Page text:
Note: this data only looks at employees (and not those who are self-employed or also studying) and covers a broad sample of graduates and the various paths they've taken, which might not always be a direct result of their degree.

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This is what the university has told Ucas about the criteria they expect applicants to satisfy; some may be compulsory, others may be preferable.

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This is the percentage of applicants to this course who received an offer last year, through Ucas.

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This is what the university has told Ucas about the course. Use it to get a quick idea about what makes it unique compared to similar courses, elsewhere.

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Course location and department:

This is what the university has told Ucas about the course. Use it to get a quick idea about what makes it unique compared to similar courses, elsewhere.

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Teaching Excellence Framework (TEF):

We've received this information from the Department for Education, via Ucas. This is how the university as a whole has been rated for its quality of teaching: gold silver or bronze. Note, not all universities have taken part in the TEF.

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This information comes from the National Student Survey, an annual student survey of final-year students. You can use this to see how satisfied students studying this subject area at this university, are (not the individual course).

We calculate a mean rating of all responses to indicate whether this is high, medium or low compared to the same subject area at other universities.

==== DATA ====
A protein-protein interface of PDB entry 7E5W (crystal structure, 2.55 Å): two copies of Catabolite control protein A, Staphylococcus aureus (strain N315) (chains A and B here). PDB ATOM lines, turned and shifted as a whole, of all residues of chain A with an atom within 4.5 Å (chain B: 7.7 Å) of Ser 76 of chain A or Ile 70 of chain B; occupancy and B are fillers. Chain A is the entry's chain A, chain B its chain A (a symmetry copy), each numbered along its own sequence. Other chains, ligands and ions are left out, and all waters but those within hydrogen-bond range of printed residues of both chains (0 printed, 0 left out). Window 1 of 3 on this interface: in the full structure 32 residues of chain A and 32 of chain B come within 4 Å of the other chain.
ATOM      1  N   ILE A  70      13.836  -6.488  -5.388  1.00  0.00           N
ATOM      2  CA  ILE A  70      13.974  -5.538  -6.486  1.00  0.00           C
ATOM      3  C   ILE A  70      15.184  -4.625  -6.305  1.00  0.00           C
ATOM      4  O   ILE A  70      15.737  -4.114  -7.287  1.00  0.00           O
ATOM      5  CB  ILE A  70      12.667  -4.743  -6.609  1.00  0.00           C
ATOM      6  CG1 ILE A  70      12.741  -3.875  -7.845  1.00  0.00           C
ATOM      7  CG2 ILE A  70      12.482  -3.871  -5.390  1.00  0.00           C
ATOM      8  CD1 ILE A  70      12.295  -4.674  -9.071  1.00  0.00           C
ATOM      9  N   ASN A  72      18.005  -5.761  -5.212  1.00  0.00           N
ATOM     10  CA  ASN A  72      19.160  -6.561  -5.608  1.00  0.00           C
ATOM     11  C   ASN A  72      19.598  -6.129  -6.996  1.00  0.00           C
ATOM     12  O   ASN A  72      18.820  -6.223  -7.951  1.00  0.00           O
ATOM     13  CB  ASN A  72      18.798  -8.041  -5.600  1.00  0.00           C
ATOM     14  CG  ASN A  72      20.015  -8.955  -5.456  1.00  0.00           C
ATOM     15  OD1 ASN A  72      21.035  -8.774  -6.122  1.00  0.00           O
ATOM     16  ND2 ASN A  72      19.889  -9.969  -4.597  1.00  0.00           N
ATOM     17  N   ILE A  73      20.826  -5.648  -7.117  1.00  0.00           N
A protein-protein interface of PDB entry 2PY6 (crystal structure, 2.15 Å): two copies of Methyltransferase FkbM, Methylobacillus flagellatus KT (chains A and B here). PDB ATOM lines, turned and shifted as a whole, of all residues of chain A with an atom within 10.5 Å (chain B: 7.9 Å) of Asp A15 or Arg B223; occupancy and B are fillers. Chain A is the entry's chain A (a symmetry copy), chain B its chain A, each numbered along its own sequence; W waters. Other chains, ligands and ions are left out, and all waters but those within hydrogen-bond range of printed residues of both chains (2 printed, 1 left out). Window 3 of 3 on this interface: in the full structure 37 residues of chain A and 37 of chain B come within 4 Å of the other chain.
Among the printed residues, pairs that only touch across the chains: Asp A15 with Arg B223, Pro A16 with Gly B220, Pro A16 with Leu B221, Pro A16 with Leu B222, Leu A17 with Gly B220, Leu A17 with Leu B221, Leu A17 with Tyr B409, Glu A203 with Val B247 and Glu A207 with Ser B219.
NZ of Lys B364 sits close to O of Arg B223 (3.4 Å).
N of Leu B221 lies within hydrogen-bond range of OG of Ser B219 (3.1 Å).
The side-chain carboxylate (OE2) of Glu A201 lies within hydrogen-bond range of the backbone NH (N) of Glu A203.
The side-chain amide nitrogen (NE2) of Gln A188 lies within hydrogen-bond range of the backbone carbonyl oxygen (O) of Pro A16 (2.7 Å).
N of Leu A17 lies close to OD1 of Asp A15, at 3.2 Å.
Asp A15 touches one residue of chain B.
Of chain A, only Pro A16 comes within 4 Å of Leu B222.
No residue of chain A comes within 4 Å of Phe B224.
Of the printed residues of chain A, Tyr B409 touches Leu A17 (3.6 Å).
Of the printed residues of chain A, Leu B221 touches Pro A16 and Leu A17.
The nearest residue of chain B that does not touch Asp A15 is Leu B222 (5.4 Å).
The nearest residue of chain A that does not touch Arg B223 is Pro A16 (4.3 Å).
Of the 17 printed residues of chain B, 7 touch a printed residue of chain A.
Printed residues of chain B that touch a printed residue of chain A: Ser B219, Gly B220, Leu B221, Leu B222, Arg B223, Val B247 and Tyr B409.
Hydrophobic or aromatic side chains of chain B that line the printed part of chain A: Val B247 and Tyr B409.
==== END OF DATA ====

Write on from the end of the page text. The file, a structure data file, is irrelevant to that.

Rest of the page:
Have a question about this info? Learn more here

This information is from the Higher Education Statistics Agency (HESA).

You can use this to get an idea of who you might share a lecture with and how they progressed in this subject, here. It's also worth comparing typical A-level subjects and grades students achieved with the current course entry requirements; similarities or differences here could indicate how flexible (or not) a university might be.

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Post-six month graduation stats:

This is from the Destinations of Leavers from Higher Education Survey, based on responses from graduates who studied the same subject area here.

It offers a snapshot of what grads went on to do six months later, what they were earning on average, and whether they felt their degree helped them obtain a 'graduate role'. We calculate a mean rating to indicate if this is high, medium or low compared to other universities.

Have a question about this info? Learn more here

Graduate field commentary:

The Higher Education Careers Services Unit have provided some further context for all graduates in this subject area, including details that numbers alone might not show

Have a question about this info? Learn more here

The Longitudinal Educational Outcomes dataset combines HRMC earnings data with student records from the Higher Education Statistics Agency.

While there are lots of factors at play when it comes to your future earnings, use this as a rough timeline of what graduates in this subject area were earning on average one, three and five years later. Can you see a steady increase in salary, or did grads need some experience under their belt before seeing a nice bump up in their pay packet?

Have a question about this info? Learn more here